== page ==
Eagle also told us that the company's policy of updating the Xbox One regularly with new features and user experience enhancements is another hugely important factor in the console's evolution. Each month Microsoft pushes a whole swathe of mainly public-requested changes to the system - sometimes featuring important or previously promised core functionality, such as the ability to stream media over a network or playback media files from an external source - something the PS4 is still largely unable to do.
Any feedback you get on how to improve your product is like free gold
Sony has opted to go down the route of releasing major firmware updates on a less regular basis, while Microsoft drip feeds new features every 30 days. It's a strategy that the marketing director believes works.
"I think we’re lucky in that we’ve got a broad base of fans who tell us what they think. That’s an incredible feedback loop actually. And if you build a box that is able to evolve over time then you have an opportunity to respond to that feedback without the need for a firmware update," he said.
"That’s a philosophy that we introduced with Xbox 360 and if you think about the Xbox 360 you see today in comparison to the one nine years ago, it’s incredibly different to the console we launched with.
"We took a similar approach with Xbox One. When I look at where we are now in terms of the product proposition it’s improved. And that will carry on. The Xbox One will continue to evolve in a really positive way.
"Any feedback you get on how to improve your product is like free gold."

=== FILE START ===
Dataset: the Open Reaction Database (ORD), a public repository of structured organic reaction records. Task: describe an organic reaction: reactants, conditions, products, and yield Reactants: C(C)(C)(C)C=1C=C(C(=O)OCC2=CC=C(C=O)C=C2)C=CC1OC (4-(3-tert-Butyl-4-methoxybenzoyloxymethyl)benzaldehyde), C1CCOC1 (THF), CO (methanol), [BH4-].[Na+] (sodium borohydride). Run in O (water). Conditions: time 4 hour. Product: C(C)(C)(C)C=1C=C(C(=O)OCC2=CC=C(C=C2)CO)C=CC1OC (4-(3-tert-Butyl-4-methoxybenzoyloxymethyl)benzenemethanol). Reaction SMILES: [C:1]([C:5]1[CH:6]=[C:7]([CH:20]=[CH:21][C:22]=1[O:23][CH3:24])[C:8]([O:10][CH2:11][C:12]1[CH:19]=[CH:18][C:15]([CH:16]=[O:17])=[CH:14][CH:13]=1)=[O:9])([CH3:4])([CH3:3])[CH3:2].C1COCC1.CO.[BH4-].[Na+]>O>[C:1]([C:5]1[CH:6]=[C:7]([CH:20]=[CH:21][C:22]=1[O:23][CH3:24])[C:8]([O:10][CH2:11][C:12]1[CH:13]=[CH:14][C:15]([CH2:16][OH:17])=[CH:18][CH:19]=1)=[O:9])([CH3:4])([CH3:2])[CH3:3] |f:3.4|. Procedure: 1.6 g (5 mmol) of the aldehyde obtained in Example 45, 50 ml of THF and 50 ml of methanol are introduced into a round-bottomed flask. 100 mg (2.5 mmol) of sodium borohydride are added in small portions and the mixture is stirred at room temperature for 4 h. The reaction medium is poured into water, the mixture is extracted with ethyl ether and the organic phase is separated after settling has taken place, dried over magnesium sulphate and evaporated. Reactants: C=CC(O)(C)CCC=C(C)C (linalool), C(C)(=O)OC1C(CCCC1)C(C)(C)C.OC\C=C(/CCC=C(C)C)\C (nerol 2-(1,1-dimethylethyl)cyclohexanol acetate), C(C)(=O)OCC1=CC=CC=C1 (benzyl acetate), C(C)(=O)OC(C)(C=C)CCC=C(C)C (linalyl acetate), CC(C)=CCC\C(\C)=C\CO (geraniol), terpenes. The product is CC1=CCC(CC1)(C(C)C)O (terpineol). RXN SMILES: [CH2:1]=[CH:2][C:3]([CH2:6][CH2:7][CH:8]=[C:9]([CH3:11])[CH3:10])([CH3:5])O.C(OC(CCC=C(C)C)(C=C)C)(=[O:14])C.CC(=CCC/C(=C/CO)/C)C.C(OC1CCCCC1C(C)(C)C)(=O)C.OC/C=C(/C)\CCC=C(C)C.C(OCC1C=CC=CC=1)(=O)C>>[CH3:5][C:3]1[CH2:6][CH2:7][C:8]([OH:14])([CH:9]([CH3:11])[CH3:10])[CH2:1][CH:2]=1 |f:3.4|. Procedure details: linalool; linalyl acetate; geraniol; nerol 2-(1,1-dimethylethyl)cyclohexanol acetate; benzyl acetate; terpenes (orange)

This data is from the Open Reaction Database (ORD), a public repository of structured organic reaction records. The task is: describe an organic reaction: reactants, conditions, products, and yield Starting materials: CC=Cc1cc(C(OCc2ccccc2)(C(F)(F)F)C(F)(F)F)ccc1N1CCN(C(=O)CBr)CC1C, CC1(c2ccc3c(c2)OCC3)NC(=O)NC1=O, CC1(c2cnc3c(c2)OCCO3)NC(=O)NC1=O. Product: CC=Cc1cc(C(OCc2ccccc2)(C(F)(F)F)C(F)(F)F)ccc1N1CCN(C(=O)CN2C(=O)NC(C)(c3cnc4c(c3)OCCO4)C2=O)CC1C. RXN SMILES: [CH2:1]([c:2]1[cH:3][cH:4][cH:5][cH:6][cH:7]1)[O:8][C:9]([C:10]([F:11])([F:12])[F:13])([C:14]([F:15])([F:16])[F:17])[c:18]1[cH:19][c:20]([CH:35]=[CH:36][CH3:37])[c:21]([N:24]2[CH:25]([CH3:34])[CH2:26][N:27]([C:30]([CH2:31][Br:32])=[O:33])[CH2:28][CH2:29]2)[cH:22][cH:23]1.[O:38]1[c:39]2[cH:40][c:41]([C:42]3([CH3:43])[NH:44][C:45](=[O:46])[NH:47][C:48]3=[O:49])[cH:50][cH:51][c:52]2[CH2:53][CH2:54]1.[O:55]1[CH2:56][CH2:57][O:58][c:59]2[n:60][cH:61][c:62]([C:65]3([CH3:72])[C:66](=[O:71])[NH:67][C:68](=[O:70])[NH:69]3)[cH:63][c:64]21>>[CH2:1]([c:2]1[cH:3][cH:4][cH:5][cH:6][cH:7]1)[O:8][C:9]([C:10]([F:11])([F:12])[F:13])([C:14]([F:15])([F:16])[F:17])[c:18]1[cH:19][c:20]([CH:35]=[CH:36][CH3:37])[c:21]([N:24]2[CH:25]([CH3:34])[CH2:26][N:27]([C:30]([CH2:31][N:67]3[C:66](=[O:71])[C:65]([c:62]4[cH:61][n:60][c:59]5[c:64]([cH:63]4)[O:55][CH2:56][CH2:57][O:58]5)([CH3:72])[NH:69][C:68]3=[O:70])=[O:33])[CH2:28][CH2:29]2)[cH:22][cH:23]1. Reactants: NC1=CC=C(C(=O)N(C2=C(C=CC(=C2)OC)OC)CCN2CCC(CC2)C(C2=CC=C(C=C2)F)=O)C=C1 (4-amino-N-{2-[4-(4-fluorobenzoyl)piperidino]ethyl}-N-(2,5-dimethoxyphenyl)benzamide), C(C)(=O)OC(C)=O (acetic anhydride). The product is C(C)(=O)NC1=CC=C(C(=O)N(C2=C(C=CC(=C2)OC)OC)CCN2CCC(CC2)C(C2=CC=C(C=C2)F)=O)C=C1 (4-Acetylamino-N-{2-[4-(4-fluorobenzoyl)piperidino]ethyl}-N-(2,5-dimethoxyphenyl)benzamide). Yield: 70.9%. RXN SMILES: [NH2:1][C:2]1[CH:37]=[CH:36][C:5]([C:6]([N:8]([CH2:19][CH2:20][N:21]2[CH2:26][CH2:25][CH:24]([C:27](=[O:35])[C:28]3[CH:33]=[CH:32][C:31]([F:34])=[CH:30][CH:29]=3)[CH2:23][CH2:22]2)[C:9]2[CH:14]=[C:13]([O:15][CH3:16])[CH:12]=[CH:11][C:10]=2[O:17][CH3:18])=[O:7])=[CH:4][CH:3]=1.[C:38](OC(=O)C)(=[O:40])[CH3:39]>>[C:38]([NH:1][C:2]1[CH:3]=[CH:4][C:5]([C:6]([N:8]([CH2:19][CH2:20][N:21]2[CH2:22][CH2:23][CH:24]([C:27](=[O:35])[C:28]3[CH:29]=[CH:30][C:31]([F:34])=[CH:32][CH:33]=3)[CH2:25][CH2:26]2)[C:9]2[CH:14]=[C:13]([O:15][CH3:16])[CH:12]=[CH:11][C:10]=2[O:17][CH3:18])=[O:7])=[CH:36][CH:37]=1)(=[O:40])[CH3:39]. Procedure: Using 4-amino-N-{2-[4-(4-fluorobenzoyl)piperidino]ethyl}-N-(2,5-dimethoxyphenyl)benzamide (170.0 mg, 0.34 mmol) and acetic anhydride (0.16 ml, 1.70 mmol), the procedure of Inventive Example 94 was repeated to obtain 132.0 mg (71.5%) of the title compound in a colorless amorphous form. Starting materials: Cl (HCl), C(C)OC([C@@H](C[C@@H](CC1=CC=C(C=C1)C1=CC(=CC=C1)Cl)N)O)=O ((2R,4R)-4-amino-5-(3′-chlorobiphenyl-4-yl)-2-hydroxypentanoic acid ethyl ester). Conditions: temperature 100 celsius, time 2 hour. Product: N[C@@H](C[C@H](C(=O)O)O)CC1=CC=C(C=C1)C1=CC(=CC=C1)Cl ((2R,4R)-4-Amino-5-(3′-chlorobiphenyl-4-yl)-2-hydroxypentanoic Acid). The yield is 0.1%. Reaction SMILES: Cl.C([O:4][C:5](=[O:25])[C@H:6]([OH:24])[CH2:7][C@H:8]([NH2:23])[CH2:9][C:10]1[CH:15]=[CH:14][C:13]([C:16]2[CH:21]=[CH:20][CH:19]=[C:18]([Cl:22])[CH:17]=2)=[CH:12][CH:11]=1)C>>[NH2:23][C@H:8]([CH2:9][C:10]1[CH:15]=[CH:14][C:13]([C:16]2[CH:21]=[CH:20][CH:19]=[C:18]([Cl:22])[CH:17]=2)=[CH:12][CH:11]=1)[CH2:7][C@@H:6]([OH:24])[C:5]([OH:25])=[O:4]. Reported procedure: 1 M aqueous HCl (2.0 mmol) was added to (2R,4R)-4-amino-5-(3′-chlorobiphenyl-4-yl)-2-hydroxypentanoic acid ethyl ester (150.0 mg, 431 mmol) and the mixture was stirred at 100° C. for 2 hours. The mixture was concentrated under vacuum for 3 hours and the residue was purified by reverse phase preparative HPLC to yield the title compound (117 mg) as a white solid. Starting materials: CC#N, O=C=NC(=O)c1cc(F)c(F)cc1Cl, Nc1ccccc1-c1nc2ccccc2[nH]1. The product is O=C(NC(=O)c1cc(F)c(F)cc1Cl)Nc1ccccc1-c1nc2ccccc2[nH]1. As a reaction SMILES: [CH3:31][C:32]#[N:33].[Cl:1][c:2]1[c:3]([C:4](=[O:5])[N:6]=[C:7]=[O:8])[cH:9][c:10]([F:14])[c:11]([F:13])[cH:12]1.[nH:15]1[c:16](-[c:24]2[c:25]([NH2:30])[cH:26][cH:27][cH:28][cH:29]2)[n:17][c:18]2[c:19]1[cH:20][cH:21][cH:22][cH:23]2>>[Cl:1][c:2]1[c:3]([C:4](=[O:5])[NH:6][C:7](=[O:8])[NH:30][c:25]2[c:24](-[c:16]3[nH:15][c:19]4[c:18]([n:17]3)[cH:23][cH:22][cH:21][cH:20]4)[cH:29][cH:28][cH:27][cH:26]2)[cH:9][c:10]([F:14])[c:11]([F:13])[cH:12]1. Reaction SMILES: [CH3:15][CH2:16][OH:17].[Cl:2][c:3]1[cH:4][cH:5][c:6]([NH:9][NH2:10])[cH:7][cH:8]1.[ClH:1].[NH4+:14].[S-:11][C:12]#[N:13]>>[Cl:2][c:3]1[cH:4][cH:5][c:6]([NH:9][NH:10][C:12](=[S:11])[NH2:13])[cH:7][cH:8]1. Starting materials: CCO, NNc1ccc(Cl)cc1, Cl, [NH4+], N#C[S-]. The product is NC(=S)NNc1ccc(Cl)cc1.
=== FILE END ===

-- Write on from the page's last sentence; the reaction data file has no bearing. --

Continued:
All about the basics
The final significant change in the last year was more a shift in Microsoft's strategy for the Xbox One. At launch the company was keen to extol its benefits as an all-round entertainment powerhouse - something you can watch TV through as well as play games or access Netflix. However, Eagle admitted to Pocket-lint that Sony's more focused "for the players" strategy worked more effectively so early in a new generation's lifespan.
Gamers want games, he said, and the PS4 was marketed more clearly as the machine to get them on. It lead to a complete turnaround for Xbox.
"One of the big lessons we learned was to really understand who it is that will be buying your machine first and what’s the primary hook for them to get interested in your product," he explained.
"At the beginning the people who first buy your box are most interested in the great games story. That’s the story we’re now focused on telling."
The entertainment features are still there and have continued to be expanded upon, but the Xbox One is a games console first and foremost and that's where Microsoft is focusing, now and in the future.
The last couple of months has seen an impressive line-up of first-party exclusive titles released and 2015 promises to be a massive year for gaming on both next-generation consoles.
"I think with Xbox we’ve got a fantastic line-up of games. Halo: The Master Chief Collection is one of the highest rated on the whole of next-gen so far. We’ve got Forza Horizon 2, the highest rated racing game. And there’s Sunset Overdrive, the highest rated new franchise on any console. You start putting that together as an exclusive range of games you can only get on Xbox One and that’s pretty powerful," said Eagle.
"And next year there are some killer games. Straight at the beginning of the year pretty much you get Evolve and The Witcher 3. We’ve got some amazing games coming out.
"We’ve got Fable Legends coming, Quantum Break and we’ve obviously got Halo 5: Guardians. Plus Rise of the Tomb Raider.
"We’re going to have to think very carefully about how to pace that release schedule in the right way."
It's all worth it in the end
So after a year of hard work and reassessments things are looking much brighter for the Xbox One. The PS4 is still a fantastic machine and selling like hot cakes, but so too is the Microsoft machine that some had perhaps unwisely written off.
Eagle certainly hadn't. He had faith all along: "The most important factor of them all is that the company has to build you a great product. And I’ve always believed that Xbox One is a great product, since its conception. I think people are starting to see that now."